Depends: Employee or Self-Employed
The months-long health and economic challenges of the pandemic has resulted in many Americans to work from home. A frequent question asked by those working remotely is, “What tax-breaks do I get for the added expenses of such things as utilities and use of on-the-job floor space?” The following answer will be a disappointment if you work for someone as an employee … and offers a sigh of relief if you are self-employed or an independent contractor.
The C-19 pandemic triggered an unexpected consequence for both employers and workers … regulator mandated cessation of working in offices, factories and other facilities where close physical contact is a factor. That resulted in nearly 36 million workers, about 25 percent of the American workforce, to start working remotely. You may be one of them.
If you receive a W-2 form for your work, you are an employee. In contrast to self-employed individuals, your employer foots the bill for 50% of federal payroll taxes. The balance is withheld from your paycheck and remitted to the IRS.
Tax law revisions in 2018 prevents employees from deducting job-related expenses that are not reimbursed by their employer. And that is the case even when mandated by your employer to do so under current efforts to fight the spread of coronavirus. Additionally, if you are leaning toward seeking greener employment pastures, you can no longer deduct expenses related to finding a new job.
In one survey, it was found that 82% of workers want to work from home at least once a week … 57% at least three days a week. Many people working remotely, enjoy enhanced work-life balance by spending more time being productive at home rather than hours commuting or suddenly called away for parental or caretaker emergencies.
Eliminating the daily commute saves both time and money, plus adds to employees’ quality of life. Alternatives to the need for public transportation, as well as vehicle fuel, tolls, payments and maintenance costs may result in significant savings.
If you are self-employed or an independent contractor, you may deduct certain business-related costs, so long as you keep detailed records and itemize each of these expenses on your return. The following is a summary of 10 deductions that you may qualify to claim.
For the detailed specifics …
Blair + Assoc is as close as a phone call or email to confirm your allowable deductions.
1. Home Office
Generally, deductions for a home office are based on the percentage of space in your home exclusively devoted to business use. So, if you use a whole room or part of a room for conducting your business, you need to figure out the percentage of your home exclusively devoted to your business activities. You may then deduct this percentage for each of the following:
• Rent or interest on your home mortgage
• Homeowners insurance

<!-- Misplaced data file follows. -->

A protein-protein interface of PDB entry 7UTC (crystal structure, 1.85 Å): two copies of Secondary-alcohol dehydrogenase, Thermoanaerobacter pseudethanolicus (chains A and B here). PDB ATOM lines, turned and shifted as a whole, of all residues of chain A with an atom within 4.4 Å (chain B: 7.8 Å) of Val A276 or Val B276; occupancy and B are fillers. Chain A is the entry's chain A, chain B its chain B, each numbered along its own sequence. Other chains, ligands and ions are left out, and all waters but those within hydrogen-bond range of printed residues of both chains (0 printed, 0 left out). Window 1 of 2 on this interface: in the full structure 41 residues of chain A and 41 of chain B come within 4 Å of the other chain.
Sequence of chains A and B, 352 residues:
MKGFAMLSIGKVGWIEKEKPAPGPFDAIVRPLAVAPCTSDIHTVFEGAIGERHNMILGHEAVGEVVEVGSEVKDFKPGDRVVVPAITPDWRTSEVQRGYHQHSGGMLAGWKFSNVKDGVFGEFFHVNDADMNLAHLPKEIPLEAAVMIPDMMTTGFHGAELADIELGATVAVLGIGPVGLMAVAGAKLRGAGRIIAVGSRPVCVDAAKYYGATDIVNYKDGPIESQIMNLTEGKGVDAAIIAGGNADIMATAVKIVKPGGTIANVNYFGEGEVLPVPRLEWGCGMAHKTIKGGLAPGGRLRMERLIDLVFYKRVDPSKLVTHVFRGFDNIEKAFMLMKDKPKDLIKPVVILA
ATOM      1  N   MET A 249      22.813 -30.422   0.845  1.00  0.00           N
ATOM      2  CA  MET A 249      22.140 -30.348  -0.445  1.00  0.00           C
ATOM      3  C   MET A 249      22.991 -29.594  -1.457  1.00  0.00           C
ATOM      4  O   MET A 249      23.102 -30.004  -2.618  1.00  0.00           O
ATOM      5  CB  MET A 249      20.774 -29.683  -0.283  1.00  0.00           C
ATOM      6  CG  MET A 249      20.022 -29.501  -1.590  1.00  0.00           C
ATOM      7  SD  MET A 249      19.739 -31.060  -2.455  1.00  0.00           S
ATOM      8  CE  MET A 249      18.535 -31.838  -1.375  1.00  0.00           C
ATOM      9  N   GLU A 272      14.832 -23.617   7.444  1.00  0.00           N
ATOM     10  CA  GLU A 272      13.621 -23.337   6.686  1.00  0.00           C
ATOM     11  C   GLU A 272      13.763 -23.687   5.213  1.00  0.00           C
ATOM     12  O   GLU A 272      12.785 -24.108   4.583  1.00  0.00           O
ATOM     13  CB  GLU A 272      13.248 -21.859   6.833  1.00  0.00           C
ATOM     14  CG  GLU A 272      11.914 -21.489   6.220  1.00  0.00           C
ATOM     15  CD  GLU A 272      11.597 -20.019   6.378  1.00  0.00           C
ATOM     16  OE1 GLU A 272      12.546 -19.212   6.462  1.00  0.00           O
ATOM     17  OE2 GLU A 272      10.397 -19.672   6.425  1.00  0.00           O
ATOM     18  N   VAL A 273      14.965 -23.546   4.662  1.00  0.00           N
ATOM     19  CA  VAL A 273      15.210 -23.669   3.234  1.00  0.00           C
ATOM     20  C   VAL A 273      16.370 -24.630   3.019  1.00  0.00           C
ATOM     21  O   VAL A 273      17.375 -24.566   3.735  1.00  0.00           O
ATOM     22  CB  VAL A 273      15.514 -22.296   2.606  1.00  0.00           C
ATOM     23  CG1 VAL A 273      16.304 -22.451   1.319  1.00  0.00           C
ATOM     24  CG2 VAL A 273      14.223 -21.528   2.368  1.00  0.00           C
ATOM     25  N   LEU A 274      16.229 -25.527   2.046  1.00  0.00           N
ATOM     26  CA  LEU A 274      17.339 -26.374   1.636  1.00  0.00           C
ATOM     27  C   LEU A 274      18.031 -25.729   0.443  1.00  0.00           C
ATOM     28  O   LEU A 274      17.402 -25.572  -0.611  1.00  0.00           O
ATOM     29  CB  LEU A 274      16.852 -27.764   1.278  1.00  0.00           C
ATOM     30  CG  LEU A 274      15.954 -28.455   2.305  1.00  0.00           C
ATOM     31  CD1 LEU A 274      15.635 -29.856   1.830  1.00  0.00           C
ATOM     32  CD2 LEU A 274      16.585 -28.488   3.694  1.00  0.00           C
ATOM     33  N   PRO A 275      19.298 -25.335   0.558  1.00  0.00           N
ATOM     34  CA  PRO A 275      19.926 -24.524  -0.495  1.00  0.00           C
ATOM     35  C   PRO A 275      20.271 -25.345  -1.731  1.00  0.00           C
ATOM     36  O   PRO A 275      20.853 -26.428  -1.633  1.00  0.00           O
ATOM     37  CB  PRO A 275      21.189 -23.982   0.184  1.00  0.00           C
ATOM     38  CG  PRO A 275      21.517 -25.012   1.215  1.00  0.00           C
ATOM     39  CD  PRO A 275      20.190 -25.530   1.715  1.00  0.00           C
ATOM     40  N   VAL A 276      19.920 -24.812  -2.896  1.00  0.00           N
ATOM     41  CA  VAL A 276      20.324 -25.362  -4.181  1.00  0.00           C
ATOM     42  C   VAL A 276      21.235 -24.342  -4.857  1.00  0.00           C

• Property taxes
2. Office Supplies
Essential items to your business such as printer paper and ink cartridges, desk and filing cabinet likely will qualify as deductible.
Computer, printers and equipment uniquely essential for your business plus repairs are deductible. Likewise, the cost of a smartphone you use solely for business and related expenses qualify as write-offs.
When used strictly for your business, any software you purchase or pay for monthly qualifies.
5. Travel Costs
Travel expenses you incur to visit a client or attend a conference are deductible. That may include mileage, airfare, lodging, parking and other travel-related costs paid by you.
6. Meals and Entertainment
Make sure that your costs are all directly related to business. Fifty percent of qualified expenses may then be deductible.
7. Training and Education
Professional education expenses necessary to run or grow your business will qualify.
8. Marketing and Advertising
Expenses to attend trade-shows, printed promotional items, website expenses, business cards and other marketing and advertising costs are deductible.
9. Professional Services
You will likely incur expenses for outside help or advice. Your CPA, attorney, IT contractor and others will all qualify as fee-for-service deductions
10. Health Insurance
If you meet the following criteria, you may deduct 100% of your health insurance premiums for yourself, your spouse and dependents:
• Your business is claiming a profit for the tax year.
• You (and your spouse and dependents) were not eligible for coverage from an employer or under your spouse’s plan during the months you’re claiming.
Again, the above 10 items are meant only as a summary of deductions you may claim as a self-employed individual or independent contractor. There may be others that qualify, so it’s wise to keep track of expenses such as bank charges, shipping costs, post office box fees and reasonable costs for holiday gifts for your best clients.
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